Long ago, Magician Bill Malone created a magnificent cups and balls routine based on the nursery rhyme “Rub a Dub Dub”. The humorous poem and eye-popping illusions combine to create a routine that has become a classic of magic, enjoyable by all ages. This same outcome is possible in books, when we combine visual imagery with lyrical text. The result can be a story that captivates both young and old readers. This month, we’ll take a look at three of my favorite poetic or lyrical books. First, we’ll take a look at a book about one of my favorite historical figures, written by one of my favorite authors.
“Jesse Owens: Fastest Man Alive”, written by Carole Boston Weatherford and illustrated by Eric Velasquez tells they story of Olympian Jesse Owens, focusing on his incredible experience at the 1936 Olympic Games in Berlin. Told through a series of poems that highlight moments along Jesse’s journey, this book provides a glimpse into both the sports competition at the Games, as well as the political climate at the time.
Two of my favorites are Beyond Berlin, which speaks to the Germany that was hidden from (or ignored by) visitors to the games, and On the Victory Stand, which celebrated Jesse Owens first appearance on the medal podium and highlighted the steps Hitler took to avoid having to shake his hand. Weatherford’s poems are both emotionally connective and informative, and Velasquez’s artwork matches the poems in beauty and intensity. With many agents and editors pleading with authors to create biographies that are told in unique ways, this is a shining example of an inventive way to tell an important story in our history.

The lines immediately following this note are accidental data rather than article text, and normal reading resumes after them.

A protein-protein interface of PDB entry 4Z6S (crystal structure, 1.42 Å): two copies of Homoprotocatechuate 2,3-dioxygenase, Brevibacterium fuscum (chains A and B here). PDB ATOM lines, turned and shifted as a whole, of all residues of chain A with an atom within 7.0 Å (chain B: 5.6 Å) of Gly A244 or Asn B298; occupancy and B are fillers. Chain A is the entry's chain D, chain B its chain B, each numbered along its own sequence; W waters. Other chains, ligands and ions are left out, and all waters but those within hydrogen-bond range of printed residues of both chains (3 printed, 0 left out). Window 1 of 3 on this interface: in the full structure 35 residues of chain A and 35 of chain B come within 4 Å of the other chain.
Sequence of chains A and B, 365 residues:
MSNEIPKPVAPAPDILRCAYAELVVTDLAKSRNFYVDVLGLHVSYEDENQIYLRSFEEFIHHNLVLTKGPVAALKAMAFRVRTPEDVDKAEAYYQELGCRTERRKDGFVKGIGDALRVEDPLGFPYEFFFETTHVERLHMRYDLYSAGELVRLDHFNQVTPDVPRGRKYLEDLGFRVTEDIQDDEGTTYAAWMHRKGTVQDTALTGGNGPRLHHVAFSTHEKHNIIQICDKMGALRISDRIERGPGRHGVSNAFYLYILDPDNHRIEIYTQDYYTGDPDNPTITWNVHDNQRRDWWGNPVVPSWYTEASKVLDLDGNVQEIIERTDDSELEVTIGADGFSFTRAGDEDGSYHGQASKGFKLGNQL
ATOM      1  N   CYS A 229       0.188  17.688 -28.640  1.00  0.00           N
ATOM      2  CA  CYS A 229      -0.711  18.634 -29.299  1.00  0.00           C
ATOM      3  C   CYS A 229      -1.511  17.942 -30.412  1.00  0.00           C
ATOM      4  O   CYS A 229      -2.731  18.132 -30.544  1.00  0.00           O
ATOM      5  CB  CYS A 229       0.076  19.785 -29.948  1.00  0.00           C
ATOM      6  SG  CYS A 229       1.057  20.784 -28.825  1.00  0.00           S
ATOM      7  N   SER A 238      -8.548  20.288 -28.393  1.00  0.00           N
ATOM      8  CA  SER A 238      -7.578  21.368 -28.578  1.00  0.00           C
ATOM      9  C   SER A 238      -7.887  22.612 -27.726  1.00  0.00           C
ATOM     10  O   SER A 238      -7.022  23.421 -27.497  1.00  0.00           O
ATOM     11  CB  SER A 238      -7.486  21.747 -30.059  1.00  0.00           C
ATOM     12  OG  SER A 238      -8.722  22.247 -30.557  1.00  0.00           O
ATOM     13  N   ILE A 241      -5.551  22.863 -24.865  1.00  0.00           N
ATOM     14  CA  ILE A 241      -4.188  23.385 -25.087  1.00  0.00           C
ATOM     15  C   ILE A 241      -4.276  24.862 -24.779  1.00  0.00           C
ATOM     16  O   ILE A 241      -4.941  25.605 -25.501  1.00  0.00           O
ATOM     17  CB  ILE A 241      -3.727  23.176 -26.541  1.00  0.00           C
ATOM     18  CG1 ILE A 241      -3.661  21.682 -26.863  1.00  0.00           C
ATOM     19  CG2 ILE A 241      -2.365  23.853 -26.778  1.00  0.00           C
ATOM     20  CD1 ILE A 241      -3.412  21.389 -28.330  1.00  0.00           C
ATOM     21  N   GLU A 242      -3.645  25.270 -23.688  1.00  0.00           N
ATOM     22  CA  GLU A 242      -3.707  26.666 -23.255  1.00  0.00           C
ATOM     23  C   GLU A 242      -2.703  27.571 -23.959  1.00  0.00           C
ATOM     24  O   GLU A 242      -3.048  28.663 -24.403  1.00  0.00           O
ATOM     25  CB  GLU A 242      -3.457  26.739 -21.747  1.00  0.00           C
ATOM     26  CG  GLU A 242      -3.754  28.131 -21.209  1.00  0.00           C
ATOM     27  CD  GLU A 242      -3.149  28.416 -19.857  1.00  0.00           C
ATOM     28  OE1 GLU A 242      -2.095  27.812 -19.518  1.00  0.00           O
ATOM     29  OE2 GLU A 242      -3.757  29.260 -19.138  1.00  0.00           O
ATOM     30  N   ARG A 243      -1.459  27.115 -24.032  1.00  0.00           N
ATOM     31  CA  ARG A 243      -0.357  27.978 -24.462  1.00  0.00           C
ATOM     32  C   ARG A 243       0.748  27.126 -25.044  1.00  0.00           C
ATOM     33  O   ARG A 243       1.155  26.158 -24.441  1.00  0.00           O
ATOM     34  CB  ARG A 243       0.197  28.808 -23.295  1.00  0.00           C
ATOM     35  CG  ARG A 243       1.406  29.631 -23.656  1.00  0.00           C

Candace Fleming’s “Giant Squid”, illustrated by Eric Rohmann, introduces readers to one of nature’s most elusive creatures. The combination of Rohmann’s dramatic illustrations and Fleming’s lyrical text creates an atmosphere worthy of a deep-sea adventure. As we learn what scientists have discovered about the giant squid (and what has yet to be discovered) we are taken on a journey into the depths of the ocean.
Our encounter with the squid gets us up close and personal, takes us on a hunt for food, and gives us a ring side seat for a dramatic escape. “Giant Squid” is a wonderful introduction to this fascinating creature and is a terrific mentor text for anyone looking to make their prose more lyrical.
One of my favorite recent additions to my library is “One Last Word” by Nikki Grimes. This incredible book of poetry highlights the work of Harlem Renaissance poets using the Golden Shovel poetry form. If you’re not familiar with it, the Golden Shovel form starts with a line from a poem, or the whole poem in its entirety. The words from the line are used as the last word in each line of a new poem. The form is challenging but, in the hands a master like Nikki Grimes, the results can be incredible.
“One Last Word” includes poems from the Harlem Renaissance, paired with Golden Shovel poems from Grimes. She has built a bridge that transports the reader back to Harlem. I’m particularly enamored with this collection because my earliest introduction to poetry was through the works of Harlem Renaissance poets like Countee Cullen, Langston Hughes, and Jean Toomer. Anybody interested in poetry, or improving their writing, should check out “One Last Word”.
Well, that’s all for this month. Have a magical, and lyrical, month.